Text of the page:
ISSN (Print) - 0012-9976 | ISSN (Online) - 2349-8846

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Juvenile Justice : A Beginning

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Despite the acrimonious debates on farmers' plight and the prime minister's Ayodhya statement, the recently concluded winter session of parliament did manage to pass an important piece of legislation – the Juvenile Justice (Care and Protection of Children) Bill, 2000. The bill was designed as an improvement on the Juvenile Justice Act, 1986 to make it "more child-friendly and ensure the best interest of the child". The bill had been in the offing for some time, ever since India became one of the earliest signatories to the UN Convention on the Rights of the Child (CRC) in 1990 and it was recognised that major gaps and deficiencies in the 1986 Act needed to be plugged. The new act seeks to lay down a differential approach for children in conflict with law and those in need of care and protection, who had been clubbed together in the 1986 Act. It also proposes to provide various alternatives for rehabilitation and 'social reintegration' such as adoption, foster care, sponsorship and aftercare of abandoned, destitute, neglected and delinquent children.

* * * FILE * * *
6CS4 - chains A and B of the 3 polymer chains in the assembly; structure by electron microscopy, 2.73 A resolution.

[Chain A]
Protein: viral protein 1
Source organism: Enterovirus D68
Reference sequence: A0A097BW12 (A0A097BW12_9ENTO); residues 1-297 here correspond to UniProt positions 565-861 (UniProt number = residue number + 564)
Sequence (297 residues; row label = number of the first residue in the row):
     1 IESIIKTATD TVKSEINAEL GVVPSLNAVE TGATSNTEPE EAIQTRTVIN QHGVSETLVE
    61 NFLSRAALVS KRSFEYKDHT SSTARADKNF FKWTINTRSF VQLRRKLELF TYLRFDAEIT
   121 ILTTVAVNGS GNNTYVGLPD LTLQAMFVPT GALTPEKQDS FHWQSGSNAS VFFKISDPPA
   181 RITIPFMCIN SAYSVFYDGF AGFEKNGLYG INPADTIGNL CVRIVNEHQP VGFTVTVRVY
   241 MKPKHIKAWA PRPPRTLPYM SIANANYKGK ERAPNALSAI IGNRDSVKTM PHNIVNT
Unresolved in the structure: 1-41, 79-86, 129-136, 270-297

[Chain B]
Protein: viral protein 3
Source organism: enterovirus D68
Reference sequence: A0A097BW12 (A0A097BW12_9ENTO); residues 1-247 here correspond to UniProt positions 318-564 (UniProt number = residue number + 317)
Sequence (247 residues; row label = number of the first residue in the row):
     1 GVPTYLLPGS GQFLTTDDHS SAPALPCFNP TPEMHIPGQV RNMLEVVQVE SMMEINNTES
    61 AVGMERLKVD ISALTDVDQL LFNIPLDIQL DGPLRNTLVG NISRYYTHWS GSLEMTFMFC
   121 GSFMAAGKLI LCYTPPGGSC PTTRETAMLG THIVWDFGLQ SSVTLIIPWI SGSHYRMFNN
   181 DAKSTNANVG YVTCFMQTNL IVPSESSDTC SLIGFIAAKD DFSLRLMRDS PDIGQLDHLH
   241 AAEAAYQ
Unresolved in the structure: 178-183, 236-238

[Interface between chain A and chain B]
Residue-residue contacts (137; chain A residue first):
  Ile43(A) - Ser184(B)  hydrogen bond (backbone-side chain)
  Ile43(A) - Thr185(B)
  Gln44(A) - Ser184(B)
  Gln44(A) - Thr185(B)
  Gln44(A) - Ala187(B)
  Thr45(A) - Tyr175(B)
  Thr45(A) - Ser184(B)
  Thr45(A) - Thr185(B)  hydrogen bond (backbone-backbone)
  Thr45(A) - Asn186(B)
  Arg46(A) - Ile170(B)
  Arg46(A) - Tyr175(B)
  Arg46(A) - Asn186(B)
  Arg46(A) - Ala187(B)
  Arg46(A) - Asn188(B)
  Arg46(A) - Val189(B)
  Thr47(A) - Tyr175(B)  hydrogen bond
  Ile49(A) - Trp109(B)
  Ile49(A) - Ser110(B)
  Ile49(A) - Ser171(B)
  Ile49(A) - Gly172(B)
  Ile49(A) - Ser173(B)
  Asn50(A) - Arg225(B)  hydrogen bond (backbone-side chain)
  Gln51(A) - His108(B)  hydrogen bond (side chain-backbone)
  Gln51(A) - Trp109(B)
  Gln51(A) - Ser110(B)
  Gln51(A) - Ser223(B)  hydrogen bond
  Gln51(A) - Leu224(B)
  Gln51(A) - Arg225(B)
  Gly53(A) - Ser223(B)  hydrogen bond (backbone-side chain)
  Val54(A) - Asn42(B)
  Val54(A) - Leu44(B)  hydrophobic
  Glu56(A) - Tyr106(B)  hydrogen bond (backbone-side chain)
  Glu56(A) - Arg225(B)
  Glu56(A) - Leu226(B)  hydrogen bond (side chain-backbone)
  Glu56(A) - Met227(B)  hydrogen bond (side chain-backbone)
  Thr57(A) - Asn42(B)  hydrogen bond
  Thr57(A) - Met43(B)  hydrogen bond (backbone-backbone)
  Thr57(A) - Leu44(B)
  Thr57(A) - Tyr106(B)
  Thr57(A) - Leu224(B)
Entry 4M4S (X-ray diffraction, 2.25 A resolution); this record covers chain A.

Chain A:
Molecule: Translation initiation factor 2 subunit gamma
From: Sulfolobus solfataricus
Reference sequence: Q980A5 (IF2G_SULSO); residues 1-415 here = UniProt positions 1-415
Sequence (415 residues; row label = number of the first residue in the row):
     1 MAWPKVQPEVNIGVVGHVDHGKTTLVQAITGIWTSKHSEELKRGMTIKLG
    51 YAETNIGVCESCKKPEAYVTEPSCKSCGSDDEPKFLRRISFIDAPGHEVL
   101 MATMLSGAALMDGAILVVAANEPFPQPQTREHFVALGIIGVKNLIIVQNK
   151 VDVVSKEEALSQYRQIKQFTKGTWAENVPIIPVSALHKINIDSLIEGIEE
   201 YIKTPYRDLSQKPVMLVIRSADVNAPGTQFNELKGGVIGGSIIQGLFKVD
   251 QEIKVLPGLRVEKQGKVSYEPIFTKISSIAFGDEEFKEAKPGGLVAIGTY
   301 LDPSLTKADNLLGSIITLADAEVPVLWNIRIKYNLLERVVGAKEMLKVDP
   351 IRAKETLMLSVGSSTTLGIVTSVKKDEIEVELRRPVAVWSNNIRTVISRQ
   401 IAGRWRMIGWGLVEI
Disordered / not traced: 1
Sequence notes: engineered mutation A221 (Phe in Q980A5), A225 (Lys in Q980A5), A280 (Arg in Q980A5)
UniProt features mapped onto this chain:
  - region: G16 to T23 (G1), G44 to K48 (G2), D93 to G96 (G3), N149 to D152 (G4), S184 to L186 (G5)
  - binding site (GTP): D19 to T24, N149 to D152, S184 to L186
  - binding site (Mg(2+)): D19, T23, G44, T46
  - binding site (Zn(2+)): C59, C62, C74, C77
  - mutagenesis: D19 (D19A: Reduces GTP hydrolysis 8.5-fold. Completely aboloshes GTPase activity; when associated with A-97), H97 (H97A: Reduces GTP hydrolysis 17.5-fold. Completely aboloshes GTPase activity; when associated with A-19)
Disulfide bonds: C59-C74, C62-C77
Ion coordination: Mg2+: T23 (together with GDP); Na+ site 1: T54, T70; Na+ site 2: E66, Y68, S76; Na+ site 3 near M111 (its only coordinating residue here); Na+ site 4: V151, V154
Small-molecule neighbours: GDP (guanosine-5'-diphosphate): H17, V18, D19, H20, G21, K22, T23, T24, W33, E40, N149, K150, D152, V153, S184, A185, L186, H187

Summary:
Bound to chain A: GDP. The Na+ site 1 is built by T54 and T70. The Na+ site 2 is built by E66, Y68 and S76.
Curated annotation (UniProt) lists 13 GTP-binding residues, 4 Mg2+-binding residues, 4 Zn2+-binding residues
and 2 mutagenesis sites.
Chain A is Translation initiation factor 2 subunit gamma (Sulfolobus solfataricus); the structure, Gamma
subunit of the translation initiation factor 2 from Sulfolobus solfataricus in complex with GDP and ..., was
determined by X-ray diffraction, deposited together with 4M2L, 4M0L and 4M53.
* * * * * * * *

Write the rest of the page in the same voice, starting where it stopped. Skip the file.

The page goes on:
Despite its claims, the new bill has its critics, most notably the experts who were part of the drafting committee. The experts say the bill was prepared in haste and the committee was not allowed a glimpse of the final draft. Thus it has in some places retained the confusions prevalent in the earlier act. The new act does not redefine the term 'juvenile' to remove the ambiguities in regard to the applicability of the legislation in criminal trials. There has been much debate, even at the highest levels of the judiciary, as to who constitutes a juvenile. Is an offender to be judged a juvenile when proceedings are launched against him or her or when the alleged offence was committed? Another aspect that has attracted criticism is Article 32(1)(ii) of the bill that says, "Any child in need of care or protection may be produced in the child welfare committee immediately by any police officer or special juvenile police unit or the designated police officers". This, according to experts, is likely to leave open possibilities of abuse and injustice and so it is felt that a doctor or social worker could be involved in such situations instead of police personnel.

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